I just wanted to Paint

Leaving behind questions of figuration and abstraction, passing by issues of innovation and tradition, skipping struggles between constructivism and realism, Alex Katz investigates painting matters from the inside of their materiality. Independent from the decision of dimension or the choice of color, those paintings testify a seldom density of energy, a rare mental concentration, translated in metaphysical vibrations through physical strength. Surfaces to get drown. Brush-strokes to get hit. Color-fields to get lost. Landscapes to get wrapped.
Katz defines himself as a post-abstract painter: on the one hand he exclaims, that he “never wanted to paint abstract”, on the other hand, that “the grammar of his painting is abstract”. A contradiction? In the catalogue of Alex Katz’s show Landscapes at “Haus Konstruktiv” in Zürich, the director Dorothea Strauss, names this specific moment of being suspended in the middle, a “subtle tipping point” between abstraction and figuration, between construction and sensation, between geometry and float.

Indeed, Alex Katz is discussing painting as a separate matter, rather than thinking about the objects which appear and disappear, which we might believe to perceive. Thematizing painting itself means questioning the status of a picture, of any picture. So, what is a picture? As Magritte learns us, the picture of a pipe is not the pipe itself, but merely a two-dimensional reproduction of a three-dimensional object we call «pipe». As pragmatism learns us, a painting is just made of some color-pigments with binding agents on a surface like paper, canvas or carton. And last but not least, as physics learns us, a painting is in the end a mass of atoms made of electrons, protons and neutrons in perpetual movement. All picture is an illusion, all representation is mere appearance, inviting us to tell stories, to dream, to go on a trip within imagination.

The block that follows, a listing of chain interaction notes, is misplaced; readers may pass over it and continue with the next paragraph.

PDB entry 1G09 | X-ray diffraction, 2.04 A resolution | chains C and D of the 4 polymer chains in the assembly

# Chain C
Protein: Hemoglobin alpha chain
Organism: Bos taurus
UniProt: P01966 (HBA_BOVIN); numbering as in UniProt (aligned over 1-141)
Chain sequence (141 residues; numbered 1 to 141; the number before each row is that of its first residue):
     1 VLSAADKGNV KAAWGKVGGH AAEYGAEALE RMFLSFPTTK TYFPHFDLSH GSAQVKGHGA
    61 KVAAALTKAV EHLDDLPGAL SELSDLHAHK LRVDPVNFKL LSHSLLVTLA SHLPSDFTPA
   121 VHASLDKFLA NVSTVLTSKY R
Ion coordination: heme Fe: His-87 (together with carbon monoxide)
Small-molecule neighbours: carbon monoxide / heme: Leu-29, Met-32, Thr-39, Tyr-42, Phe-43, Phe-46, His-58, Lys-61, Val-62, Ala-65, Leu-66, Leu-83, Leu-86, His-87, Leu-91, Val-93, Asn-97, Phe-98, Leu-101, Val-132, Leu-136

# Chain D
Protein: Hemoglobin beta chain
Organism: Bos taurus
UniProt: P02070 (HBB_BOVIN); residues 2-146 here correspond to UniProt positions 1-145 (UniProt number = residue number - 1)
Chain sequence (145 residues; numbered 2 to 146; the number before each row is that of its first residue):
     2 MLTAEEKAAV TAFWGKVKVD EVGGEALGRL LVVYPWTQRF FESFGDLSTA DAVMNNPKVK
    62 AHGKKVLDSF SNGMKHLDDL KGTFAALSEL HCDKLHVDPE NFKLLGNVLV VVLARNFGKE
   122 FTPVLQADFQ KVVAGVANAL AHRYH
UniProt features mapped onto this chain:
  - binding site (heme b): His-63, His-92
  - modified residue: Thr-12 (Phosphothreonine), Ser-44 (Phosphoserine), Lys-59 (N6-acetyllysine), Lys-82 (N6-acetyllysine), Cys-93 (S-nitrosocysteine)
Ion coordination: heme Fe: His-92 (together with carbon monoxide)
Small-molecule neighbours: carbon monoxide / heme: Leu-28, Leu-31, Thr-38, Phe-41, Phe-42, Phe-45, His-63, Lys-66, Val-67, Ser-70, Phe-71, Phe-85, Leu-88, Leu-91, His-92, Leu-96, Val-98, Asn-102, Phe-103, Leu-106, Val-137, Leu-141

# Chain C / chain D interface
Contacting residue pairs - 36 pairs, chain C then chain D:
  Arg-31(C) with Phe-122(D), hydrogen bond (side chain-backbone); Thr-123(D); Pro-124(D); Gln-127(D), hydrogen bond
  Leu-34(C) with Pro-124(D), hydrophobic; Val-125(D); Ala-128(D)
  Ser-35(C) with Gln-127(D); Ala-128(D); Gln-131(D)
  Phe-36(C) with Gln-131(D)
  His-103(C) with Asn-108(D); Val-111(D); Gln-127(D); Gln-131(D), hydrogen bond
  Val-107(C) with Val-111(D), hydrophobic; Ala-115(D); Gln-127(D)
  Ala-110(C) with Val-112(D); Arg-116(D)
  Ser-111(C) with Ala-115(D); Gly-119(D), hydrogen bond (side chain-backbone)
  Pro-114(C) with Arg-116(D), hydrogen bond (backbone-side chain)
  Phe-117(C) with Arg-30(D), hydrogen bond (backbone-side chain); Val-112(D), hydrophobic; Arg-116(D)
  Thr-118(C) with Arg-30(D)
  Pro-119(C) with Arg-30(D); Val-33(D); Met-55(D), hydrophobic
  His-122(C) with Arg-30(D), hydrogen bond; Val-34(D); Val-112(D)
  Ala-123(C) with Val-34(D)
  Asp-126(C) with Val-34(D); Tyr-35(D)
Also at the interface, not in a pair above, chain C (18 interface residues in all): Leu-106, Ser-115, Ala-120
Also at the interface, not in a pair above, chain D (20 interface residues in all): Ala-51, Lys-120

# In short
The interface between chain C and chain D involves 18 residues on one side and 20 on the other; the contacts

The 85-years old American artist Katz, is considered one of the most important painters of the present. He studied between 1946 and 1949 at the New Yorker Cooper Union School of Art and later at the Slowhegan School of Painting and Sculpture. Although since then he handles classical painting themes like portraits, landscapes or still lives, he pushes the threated genre over it’s own historical boarder. The genre and the represented subject as well, are indeed a pretext for the real content of this huge oeuvre to come through: the act and the experience of painting as a continuous practice and learning process.

The concentration on creative producing itself leads to a very particular understanding and translation of the «landscape» issue in Alex Katz’ oeuvre: the spectator sees himself confronted with huge surfaces of clean and clear flat colors, painted all over the gigantic art-pieces, following their precise geometric composition. Those landscapes reach human-size, able to wrap the spectators, to involve them with their entire body. The concept of «Land-scape» goes here back to its original meaning: land-shape, the form of the land, specially in the perception of an observer. In the «European Landscape Convention», we read the following definition: «Landscape means an area, as perceived by people, whose character is the result of the action and interaction of natural and/or human factors» (1). By it’s definition, landscape is not just a given «object» that exists by itself, but rather a «subject» born out of human’s observation and perception. It’s a cultural construction. «Landscape» only exists through our gaze, the concept is born in a precise historic moment, the concomitance of the first autonomous Dutch landscape-paintings in the end of the 16th Century, while before, during Renaissance painted countryside was limited to an existence as a background for theological representations. The word «landscape» is born with the depicted representation of the farmers outside space, with the image of a framed Nature-view, when the gaze of the artists descended from the sky to the earth, from the Divine to the sensible world, where the mortals daily life has place – only from this moment on considered worth to exist in art. In that sense «landscape» becomes a sort of metaphor for the viewing process on itself. As Alex Katz exclaims in an interview with the Austrian «Standard»: «seeing is culturally defined» and on the Swiss radio SRF 2 he’s adding, «you think, what you see with your eyes is real, but it is culturally built». This means, when we admire a real country-side, present before our eyes, we see through the glasses of the whole «landscape»-tradition, to start with Pre-Renaissance Giotto, Renaissance Leonardo da Vinci, the 16th Century Dutch art, the Romantics Corot, Constable or Turner, until impressionism and postimpressionism with Monet and Cezanne.

In the following talk, Alex Katz, reveals his relations, his techniques, his convictions, his struggles and his doubts: having quite fun, appearently…